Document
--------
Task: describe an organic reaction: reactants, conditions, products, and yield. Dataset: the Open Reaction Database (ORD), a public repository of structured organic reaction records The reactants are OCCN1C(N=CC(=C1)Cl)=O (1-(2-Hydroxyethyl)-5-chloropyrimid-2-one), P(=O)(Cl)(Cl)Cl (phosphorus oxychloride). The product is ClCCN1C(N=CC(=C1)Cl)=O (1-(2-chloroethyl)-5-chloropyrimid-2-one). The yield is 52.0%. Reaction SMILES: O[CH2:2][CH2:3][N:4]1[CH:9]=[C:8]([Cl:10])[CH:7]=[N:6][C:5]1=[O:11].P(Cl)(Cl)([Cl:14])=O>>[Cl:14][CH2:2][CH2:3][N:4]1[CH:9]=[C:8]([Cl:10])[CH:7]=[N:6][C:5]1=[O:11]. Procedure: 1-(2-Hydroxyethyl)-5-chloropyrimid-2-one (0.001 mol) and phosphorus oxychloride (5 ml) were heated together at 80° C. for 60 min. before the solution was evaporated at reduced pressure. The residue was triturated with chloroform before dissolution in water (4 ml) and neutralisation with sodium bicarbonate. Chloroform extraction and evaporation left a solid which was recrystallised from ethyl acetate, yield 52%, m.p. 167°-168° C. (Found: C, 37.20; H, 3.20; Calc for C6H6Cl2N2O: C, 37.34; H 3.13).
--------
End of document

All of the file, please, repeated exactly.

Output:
Task: describe an organic reaction: reactants, conditions, products, and yield. Dataset: the Open Reaction Database (ORD), a public repository of structured organic reaction records The reactants are OCCN1C(N=CC(=C1)Cl)=O (1-(2-Hydroxyethyl)-5-chloropyrimid-2-one), P(=O)(Cl)(Cl)Cl (phosphorus oxychloride). The product is ClCCN1C(N=CC(=C1)Cl)=O (1-(2-chloroethyl)-5-chloropyrimid-2-one). The yield is 52.0%. Reaction SMILES: O[CH2:2][CH2:3][N:4]1[CH:9]=[C:8]([Cl:10])[CH:7]=[N:6][C:5]1=[O:11].P(Cl)(Cl)([Cl:14])=O>>[Cl:14][CH2:2][CH2:3][N:4]1[CH:9]=[C:8]([Cl:10])[CH:7]=[N:6][C:5]1=[O:11]. Procedure: 1-(2-Hydroxyethyl)-5-chloropyrimid-2-one (0.001 mol) and phosphorus oxychloride (5 ml) were heated together at 80° C. for 60 min. before the solution was evaporated at reduced pressure. The residue was triturated with chloroform before dissolution in water (4 ml) and neutralisation with sodium bicarbonate. Chloroform extraction and evaporation left a solid which was recrystallised from ethyl acetate, yield 52%, m.p. 167°-168° C. (Found: C, 37.20; H, 3.20; Calc for C6H6Cl2N2O: C, 37.34; H 3.13).